USD: Fed’s favoured bringing the USD higher
The dollar has managed to pull itself out of its most recent nosedive in the past few days and the key to it continuing do so will be seen at 13.30 this afternoon. PCE or Personal Consumption Expenditure to the Federal Reserve is the favoured measure of inflation for rate setters in the US and more so than ever could the greenback do with the latest measure of inflation turning higher. Personal spending numbers are also released today ahead of tomorrow’s US jobs report.
Whisper it but the next 48hrs could easily bring about a sea change in the outlook for the USD as any positive surprise will see markets once again price in an interest rate hike by the US central bank by the end of the year. Expectations of a hike at the meeting on December 13th are currently running at 33% – the lowest level for 2 weeks.
Yesterday’s US GDP figure surprised to the high side and hinted at a much stronger domestic picture that we had previously expected. GDP will take a hit in Q3 as the impact of Hurricane Harvey is factored in.
Korea is still dragging on in the background with the reaction from the White House a mixture of threats and offers of diplomacy.
CNY/CNH: Making up for lost time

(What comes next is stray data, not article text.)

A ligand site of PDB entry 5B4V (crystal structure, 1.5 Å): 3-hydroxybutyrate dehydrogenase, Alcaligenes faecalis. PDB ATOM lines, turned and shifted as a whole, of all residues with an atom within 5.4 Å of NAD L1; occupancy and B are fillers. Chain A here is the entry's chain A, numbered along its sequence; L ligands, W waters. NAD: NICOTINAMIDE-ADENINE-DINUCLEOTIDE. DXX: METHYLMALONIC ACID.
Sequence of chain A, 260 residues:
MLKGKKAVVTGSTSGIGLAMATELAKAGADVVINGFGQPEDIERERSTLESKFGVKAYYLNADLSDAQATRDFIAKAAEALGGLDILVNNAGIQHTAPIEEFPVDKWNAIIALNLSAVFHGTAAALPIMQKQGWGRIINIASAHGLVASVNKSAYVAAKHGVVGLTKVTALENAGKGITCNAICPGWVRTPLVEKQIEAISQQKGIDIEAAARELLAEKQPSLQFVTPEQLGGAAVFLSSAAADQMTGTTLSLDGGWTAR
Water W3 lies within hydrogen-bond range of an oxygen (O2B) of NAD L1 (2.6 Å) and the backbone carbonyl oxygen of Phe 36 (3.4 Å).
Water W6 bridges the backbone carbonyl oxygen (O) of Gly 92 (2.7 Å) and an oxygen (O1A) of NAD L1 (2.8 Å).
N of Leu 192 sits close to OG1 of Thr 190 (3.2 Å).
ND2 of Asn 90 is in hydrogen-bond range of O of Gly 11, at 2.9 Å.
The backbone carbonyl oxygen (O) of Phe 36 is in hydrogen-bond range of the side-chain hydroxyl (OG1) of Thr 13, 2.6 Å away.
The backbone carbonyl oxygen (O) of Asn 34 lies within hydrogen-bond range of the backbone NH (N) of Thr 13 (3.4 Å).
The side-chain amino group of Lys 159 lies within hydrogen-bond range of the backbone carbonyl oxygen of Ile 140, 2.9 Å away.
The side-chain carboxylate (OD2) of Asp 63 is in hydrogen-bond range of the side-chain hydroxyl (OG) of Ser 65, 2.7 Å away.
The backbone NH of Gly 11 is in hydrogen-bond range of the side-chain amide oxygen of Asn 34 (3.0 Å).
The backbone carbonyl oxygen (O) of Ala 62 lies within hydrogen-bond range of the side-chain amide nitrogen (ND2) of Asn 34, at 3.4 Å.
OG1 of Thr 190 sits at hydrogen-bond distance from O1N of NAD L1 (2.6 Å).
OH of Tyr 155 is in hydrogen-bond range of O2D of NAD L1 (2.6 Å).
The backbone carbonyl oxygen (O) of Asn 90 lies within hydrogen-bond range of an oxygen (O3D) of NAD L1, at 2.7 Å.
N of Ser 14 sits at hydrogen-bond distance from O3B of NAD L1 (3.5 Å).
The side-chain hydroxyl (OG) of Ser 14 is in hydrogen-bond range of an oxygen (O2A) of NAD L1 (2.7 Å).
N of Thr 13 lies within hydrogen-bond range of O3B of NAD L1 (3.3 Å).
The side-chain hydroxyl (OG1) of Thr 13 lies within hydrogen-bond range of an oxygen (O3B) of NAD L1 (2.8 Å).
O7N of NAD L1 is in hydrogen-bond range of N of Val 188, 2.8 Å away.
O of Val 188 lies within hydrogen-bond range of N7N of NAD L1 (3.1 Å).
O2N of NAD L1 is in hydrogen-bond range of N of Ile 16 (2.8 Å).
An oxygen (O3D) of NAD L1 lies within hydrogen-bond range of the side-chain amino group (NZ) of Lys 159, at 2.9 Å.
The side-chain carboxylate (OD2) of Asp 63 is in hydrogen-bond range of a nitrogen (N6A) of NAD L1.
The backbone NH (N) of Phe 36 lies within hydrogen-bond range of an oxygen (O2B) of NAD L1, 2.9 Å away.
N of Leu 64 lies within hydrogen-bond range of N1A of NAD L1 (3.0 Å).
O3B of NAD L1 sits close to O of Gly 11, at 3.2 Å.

Overnight news from the Chinese manufacturing sector has lifted market sentiment with the official measure of Chinese manufacturing PMI hitting 51.7, rebounding from last month’s low. The factories of China are growing at a faster pace according to the number with inflation pressures rising mainly due to supply concerns over certain raw materials.
The Caixin PMI which focuses on smaller companies and is separate from the Chinese government’s oversight of the numbers is released overnight tonight and is expected to register a slightly lower reading.
Both CNY and CNH have been rather quiet overnight following a punch of strength earlier in the week. Onshore conditions are as such that we do not foresee a dramatic weakening of the CNY or CNH anytime soon.
GBP: Coming up for air
Once again the papers are full of Brexit back and forth and once again it is difficult to see whether sterling is paying any attention. Our thoughts are that it is not. Yesterday’s gains against the euro were the most seen in a day’s session since March 30th – the day after we triggered Article 50 – although this mainly seems to be a question of euro weakness more than sterling strength. There is little expected from sterling today but tomorrow’s manufacturing PMI release will see focus fall onto just how the weakened pound is helping exporters.
Have a great day.
Jeremy Cook, Chief Economist